Skateboarding Articles

STP Interview: Alicia Grosso, Creator of Sk8kleen Soap - the only soap made for skaters

Sk8kleen soap logo and slogan

Last time you hit up your local sk8 shop you were probably replacing a deck, maybe getting new wheels or buying some new clothes. What's the likelihood you were buying soap?

"At a skate shop?"


sk8kleen soap

Meet Alicia Grosso who started out as a student, crossed over to become a teacher, then theater dynamo, author and creator of Sk8kleen soap for skaters.

That's an interesting conglomeration of skills and interests best explained by Alicia herself, below. Sk8kleen is a soap shaped like a skateboard wheel. It's not just a round-shaped soap - it looks so real you might just pop in a set of bearings!


Alicia, thanks very much for agreeing to this e-mail interview. Let's get started...

You've created a very unique product, Sk8Kleen - soap shaped like skateboard wheels. How did that come about?

I've been making soap since 1995, and in ‘98 I thought it would be cool to make glycerin soap in the shape of skateboard wheels. My friends had kids who were getting to the age where they were skating all the time and still didn't take a shower every day. That situation worked great with my sk8kleen idea, and I made up the tag line, "it's lame to reek."

Back in the day many of us looked at roller skates and thought those wheels might be put to more creative use. How did you become interested in skateboarding?

My history of being interested in skateboarding started for the most part when I was a student at the Univ. of Washington in the early ‘80s. Prior to that, my only exposure to it was watching my older brother Richard struggling with a board with metal wheels on our asphalt driveway in the early ‘70s. I've been teaching at USC since 1995, and over the past five years or so more and more students are skating, including lots of long boards and a few articulated boards that look like a lot of work.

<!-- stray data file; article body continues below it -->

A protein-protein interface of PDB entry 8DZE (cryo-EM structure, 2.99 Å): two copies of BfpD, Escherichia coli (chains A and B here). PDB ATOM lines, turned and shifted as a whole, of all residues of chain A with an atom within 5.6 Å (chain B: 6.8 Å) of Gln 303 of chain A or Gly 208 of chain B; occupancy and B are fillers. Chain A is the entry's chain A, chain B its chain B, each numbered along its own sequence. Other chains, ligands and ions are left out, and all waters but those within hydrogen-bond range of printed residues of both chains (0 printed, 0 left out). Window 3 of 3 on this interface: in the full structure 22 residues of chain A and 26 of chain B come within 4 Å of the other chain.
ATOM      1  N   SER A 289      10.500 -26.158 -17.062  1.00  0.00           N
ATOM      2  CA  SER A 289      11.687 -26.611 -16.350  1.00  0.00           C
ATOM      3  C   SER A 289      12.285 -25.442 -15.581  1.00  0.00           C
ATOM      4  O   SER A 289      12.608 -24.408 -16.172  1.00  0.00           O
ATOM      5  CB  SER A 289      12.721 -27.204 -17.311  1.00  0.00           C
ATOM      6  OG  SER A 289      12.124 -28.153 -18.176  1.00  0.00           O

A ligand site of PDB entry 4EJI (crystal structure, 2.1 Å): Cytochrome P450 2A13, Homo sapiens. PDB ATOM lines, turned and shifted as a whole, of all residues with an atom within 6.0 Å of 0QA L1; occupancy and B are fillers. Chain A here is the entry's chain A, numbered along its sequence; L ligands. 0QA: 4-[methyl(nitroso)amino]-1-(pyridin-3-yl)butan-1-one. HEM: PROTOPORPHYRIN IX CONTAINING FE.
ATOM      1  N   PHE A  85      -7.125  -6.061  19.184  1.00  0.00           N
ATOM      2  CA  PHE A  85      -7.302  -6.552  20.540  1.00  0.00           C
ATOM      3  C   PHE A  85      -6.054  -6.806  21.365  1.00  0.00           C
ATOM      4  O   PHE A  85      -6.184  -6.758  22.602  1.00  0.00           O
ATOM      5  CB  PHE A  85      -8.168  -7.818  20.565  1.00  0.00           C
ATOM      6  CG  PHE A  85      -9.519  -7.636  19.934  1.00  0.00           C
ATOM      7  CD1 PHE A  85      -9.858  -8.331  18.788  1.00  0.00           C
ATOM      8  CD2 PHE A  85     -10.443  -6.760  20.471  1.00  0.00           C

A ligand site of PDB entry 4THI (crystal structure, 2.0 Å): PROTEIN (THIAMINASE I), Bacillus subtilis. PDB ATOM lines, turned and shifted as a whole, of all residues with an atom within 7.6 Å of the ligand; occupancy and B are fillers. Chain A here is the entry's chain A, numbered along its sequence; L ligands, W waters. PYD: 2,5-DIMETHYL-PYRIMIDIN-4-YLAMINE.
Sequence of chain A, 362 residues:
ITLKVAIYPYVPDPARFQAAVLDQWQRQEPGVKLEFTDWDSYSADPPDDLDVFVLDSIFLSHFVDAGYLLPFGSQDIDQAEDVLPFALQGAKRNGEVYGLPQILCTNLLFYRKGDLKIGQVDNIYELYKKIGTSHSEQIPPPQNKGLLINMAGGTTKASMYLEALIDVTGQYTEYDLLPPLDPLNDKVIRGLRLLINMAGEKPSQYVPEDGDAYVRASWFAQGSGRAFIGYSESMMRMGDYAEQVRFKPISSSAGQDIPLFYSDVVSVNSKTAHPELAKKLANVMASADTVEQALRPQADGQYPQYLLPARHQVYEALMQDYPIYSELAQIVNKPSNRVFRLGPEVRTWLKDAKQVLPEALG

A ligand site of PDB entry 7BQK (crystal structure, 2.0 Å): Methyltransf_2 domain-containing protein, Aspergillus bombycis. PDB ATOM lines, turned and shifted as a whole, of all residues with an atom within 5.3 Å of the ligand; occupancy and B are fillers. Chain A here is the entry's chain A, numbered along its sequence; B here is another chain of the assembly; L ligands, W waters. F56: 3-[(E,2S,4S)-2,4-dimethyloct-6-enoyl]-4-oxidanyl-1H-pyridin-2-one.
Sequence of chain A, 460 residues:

So, here's an obvious question... Do you skate?

Nope. I keep thinking Some Day. It is totally fear on my part. I have an old beater in my studio, and sometimes I'll stand on it, and then I remember about that gravity thing and sensibly step off. I am very inspired by Barb Odanaka and her "Skateboard Moms." Although I'm sure I'll be a hazard to myself and others, hopefully at this year's Mighty Mama Skate-o-Rama I'll actually take a lesson.

As a teacher you must have been exposed to many of the diverse scenes the kids were into.

When I was in college, the main drag at the UW - University Way, called "The Ave" by locals - was always kind of a scene; unique shops, rockers, late day punkers, a few hippies, arty people, homeless, college students, etc. There were very few skateboarders, and they were mostly very young and punk-ish. I was very political and into in the Seattle music scene, which was, I suppose, proto Grunge.